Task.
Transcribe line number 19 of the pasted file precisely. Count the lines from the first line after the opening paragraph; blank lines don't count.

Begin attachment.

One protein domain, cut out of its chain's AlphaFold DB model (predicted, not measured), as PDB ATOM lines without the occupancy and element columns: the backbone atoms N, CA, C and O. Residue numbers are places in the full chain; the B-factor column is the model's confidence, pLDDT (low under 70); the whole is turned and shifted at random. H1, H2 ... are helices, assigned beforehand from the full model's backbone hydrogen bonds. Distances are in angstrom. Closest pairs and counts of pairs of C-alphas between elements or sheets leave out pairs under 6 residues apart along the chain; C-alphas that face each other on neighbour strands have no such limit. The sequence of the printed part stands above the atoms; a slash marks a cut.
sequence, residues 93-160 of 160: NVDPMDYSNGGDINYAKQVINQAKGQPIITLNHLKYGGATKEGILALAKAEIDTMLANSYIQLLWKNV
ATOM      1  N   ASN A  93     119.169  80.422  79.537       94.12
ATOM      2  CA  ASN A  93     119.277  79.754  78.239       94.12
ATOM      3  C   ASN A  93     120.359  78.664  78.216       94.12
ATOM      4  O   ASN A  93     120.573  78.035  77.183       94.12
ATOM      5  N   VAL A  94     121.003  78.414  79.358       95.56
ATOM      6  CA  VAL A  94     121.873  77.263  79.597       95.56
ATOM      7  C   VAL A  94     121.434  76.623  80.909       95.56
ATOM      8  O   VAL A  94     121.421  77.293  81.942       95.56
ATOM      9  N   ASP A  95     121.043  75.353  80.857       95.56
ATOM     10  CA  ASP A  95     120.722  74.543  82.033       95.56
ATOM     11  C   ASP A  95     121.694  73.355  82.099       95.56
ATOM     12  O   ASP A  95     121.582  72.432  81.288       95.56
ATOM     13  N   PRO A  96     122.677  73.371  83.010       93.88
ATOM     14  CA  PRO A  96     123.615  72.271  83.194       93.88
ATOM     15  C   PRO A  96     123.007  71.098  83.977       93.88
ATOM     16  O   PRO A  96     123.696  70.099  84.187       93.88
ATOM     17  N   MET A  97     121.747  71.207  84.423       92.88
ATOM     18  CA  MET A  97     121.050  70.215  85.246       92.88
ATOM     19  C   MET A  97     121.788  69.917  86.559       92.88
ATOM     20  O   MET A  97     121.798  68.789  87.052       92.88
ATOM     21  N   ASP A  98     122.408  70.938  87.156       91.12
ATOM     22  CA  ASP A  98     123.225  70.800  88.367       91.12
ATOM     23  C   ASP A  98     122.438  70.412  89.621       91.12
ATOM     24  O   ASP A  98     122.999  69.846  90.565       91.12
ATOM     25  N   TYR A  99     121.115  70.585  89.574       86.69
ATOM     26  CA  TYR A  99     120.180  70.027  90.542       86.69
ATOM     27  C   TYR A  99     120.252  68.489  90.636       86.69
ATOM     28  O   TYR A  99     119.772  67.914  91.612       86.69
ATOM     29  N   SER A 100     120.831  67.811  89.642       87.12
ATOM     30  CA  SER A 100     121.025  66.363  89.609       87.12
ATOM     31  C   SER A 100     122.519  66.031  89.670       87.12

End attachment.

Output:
ATOM     18  CA  MET A  97     121.050  70.215  85.246       92.88